The public process to explore the potential for Michigan Avenue Neighborhood Greenway continues, with two more milestones this week. On Wednesday, the latest planning work exploring possible alternatives will be presented to the planning commission. On Thursday the second presentation will be made to the neighborhood at Virginia Park.
At a meeting open to the public hosted by Santa Monica Spoke, I got a look at some of what will likely make up part of the presentations this week. The presentation focuses on 3 approaches, of neighborhood scale roundabouts (called traffic circles in the presentation, but I’ve also seen very different interpretations for that distinction), what were called slow movement intersections using elevated intersections, textures or other features to dampen vehicular speeds, and a cycle-track option. Following the presentations and meetings this week I’ll go into some more detail about the latest these potential options, and how responses to them are going so far.
For a little more background on the context of the area, I did a write up on the first public workshop that was hosted in the Pico Neighborhood in March. In hind sight, I also should have given more credit to Barbara Filet, who is a long time bicycling advocate and resident in the Pico Neighborhood, for planting the seeds of this. She has championed Michigan Ave becoming a better route for bicycling for many years, and well before I became involved in local bike advocacy (disclaimer: Barbara is on the advisory committee for Santa Monica Next). This Streetfilms video on greenways in Portland does a great job of introducing the neighbored greenway concept for the uninitiated.
Such corridors incorporate various kinds of features to slow top speeds and reduce car traffic volumes on neighborhood residential corridors (such as roundabouts or traffic diverters). Often they are designed to connect to schools for safer walking and bicycling (along with other aesthetics features to bring in new plants and reduce urban water run-off), and Safe Routes To School funding for Samohi dovetails with the Michigan Greenway effort.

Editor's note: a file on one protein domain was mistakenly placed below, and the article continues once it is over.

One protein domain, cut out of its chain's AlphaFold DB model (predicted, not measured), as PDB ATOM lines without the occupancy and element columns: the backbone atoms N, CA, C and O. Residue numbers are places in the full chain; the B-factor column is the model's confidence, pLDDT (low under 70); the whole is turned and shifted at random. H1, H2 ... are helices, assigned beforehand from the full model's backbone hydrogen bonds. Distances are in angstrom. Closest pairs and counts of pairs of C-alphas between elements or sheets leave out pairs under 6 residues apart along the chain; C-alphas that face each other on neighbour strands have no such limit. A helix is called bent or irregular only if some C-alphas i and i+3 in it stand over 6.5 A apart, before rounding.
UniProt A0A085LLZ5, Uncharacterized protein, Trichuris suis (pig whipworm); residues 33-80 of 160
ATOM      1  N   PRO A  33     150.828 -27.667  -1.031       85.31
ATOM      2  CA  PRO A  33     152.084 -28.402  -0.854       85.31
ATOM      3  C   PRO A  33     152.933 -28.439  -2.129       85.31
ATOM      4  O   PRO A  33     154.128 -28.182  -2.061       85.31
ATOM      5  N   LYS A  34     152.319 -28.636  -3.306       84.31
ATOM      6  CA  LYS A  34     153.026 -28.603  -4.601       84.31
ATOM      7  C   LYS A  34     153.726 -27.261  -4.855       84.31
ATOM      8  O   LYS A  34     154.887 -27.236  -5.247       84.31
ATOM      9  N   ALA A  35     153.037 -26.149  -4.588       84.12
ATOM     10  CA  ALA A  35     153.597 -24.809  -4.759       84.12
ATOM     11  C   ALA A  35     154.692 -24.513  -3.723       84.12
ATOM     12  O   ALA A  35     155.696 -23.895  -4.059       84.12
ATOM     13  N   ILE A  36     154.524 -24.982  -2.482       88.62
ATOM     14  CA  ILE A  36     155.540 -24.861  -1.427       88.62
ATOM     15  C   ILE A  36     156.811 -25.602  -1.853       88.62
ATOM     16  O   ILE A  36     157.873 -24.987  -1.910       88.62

Among many other worthwhile goals, this proposal is an important opportunity to improve safety for Samohi students walking, biking or riding skateboards to campus, many of whom are already using the Michigan Avenue corridor as a vital lower key alternative to the intensity of car traffic on Pico Boulevard. I encourage anyone supportive of possible enhancements to the Michigan Avenue corridor, or wanting to offer input, to attend one or both of the meetings this week. You can also write into the planning commissioners, and their contact information is listed here. Also be sure to mark your calendar for an onsite workshop next month featuring temporary feature installations and food trucks.
Portland’s Bike Boulevards Become Neighborhood Greenways from Streetfilms on Vimeo.
More info on upcoming city and community meetings and workshops for the Michigan Avenue Neighborhood Greenway:
- Wednesday, August 28, 7:00pm
The Planning Commission of the City of Santa Monica will discuss the Michigan Avenue Neighborhood Greenway project. Staff will make a presentation and the commission will provide direction and guidance. There will be time for public comment. The meeting is held in the City Council Chambers, City Hall, 1685 Main Street.
- Thursday, August 29, 6:30 pm
Staff will be making a presentation to the community about the project. Staff will present the project alternatives and host an interactive discussion with the group. In the Patio Room at Virginia Avenue Park.
- Saturday, September 21, 11am-3pm
The input from these meetings will be reflected in the event: Pop-Up MANGo: Temporary Greenway Installation and Community Festival. This event will be a free, family-friendly festival and community conversation about the project that will feature temporary installations of possible improvements for the corridor. Food trucks, music, art, and interactive activities will also be a part of the day.